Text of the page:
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This month we’ll take a look at the candidates.
Featured today are the candidates for the Ethics Committee Biological Seat: Julie Lesnik and Bethany Turner
The objective of the Committee on Ethics is a standing committee of the Association, which is responsible for the design and implementation of the Association’s ethics education and advisory program. The objectives of the ethics education program are (1) to increase the number of candidates for all degrees in anthropology receiving training in ethics before graduating; (2) to provide ongoing education in ethical issues for all AAA members; (3) to provide advice to AAA members facing/raising ethical dilemmas, and (4) to provide guidance to the Executive Board about AAA codes and guidelines.
Click here to learn more about the Committee on Ethics.
I have a broad professional history in anthropology, which has furnished me with the experience necessary for a position on the Ethics Committee. I have taught at many different schools in Chicago including small, private establishments, large research-driven public universities, and a minority-serving institute. The student body as well as the faculty at every type of school faces their own challenges. Having worked in many different academic environments, I have an understanding of the challenges that need to be overcome in order to implement ethics training in various anthropology curricula. I have also worked on four field schools on three different continents. I have experience navigating many ethics problems that can present themselves in these settings, such as research team power dynamics, relations with local populations, and ethical treatment of human remains. I am able to advise AAA members who may be currently encountering these issues. Finally, I have been active in the AAA since 2008 and I look forward to contributing more in the years to come. Serving on the Ethics Committee would be a great way to engage with the membership and help promote awareness of the ethical dilemmas we all face in our chosen field.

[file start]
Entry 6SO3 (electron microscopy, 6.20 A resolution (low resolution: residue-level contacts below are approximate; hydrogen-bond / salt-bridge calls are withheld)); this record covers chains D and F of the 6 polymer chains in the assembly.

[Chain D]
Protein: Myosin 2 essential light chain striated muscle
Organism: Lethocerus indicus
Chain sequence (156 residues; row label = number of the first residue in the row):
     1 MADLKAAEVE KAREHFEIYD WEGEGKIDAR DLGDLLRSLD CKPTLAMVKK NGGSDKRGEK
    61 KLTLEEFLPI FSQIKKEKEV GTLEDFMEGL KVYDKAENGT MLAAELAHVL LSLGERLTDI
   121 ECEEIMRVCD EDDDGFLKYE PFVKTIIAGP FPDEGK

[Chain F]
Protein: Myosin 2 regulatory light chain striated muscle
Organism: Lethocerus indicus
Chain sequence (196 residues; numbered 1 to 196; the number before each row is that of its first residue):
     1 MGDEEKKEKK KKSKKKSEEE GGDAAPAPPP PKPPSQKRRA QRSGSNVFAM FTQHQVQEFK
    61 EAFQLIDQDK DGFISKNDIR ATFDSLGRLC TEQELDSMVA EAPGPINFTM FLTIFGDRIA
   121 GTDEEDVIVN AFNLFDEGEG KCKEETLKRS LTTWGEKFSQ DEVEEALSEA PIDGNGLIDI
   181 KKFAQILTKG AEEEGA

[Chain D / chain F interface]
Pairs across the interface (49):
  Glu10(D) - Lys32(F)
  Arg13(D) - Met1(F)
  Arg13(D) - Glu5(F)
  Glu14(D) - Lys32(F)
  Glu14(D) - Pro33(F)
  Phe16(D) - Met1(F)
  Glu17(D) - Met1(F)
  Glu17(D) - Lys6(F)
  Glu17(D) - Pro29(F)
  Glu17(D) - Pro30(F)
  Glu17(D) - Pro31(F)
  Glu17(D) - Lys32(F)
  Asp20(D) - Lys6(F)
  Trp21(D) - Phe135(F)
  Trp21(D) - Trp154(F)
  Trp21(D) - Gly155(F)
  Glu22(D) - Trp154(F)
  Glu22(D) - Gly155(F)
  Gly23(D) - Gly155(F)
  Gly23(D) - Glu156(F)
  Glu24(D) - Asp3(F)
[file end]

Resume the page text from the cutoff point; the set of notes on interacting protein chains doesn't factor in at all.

I am a social bioarchaeologist working primarily in the Peruvian Andes to study patterns of diet, mobility, health, and identity among indigenous groups who lived in ancient imperial states such as the Wari and Inca, and under Spanish colonialism. I have also collaboratively studied human remains from archaeological contexts in Middle Woodland-Period Florida, Medieval Mongolia, Early-Christian Sudanese Nubia, and Emancipation-Period Georgia. All of these research contexts involved explicit and sustained efforts to engage in context-specific best practices, from excavation to compliance with NAGPRA and museum policies, to engagement with descent communities, to ongoing dialog regarding intrusive analysis and repatriation.
My training involved a strong and consistent focus on skeletal ethics and public engagement, which I now infuse into training and mentoring students in the field and lab. I believe that studying human remains is a privilege, one that imparts a heavy responsibility on the researcher to commit to the nuanced and dynamic nature of ethical practices. Because of this, I have published peer-reviewed book chapters centered on the ongoing negotiation of ethical issues in the study of ancient human remains in the US and abroad. I would translate these experiences and perspectives into productive contributions as a member of the AAA Committee on Ethics.
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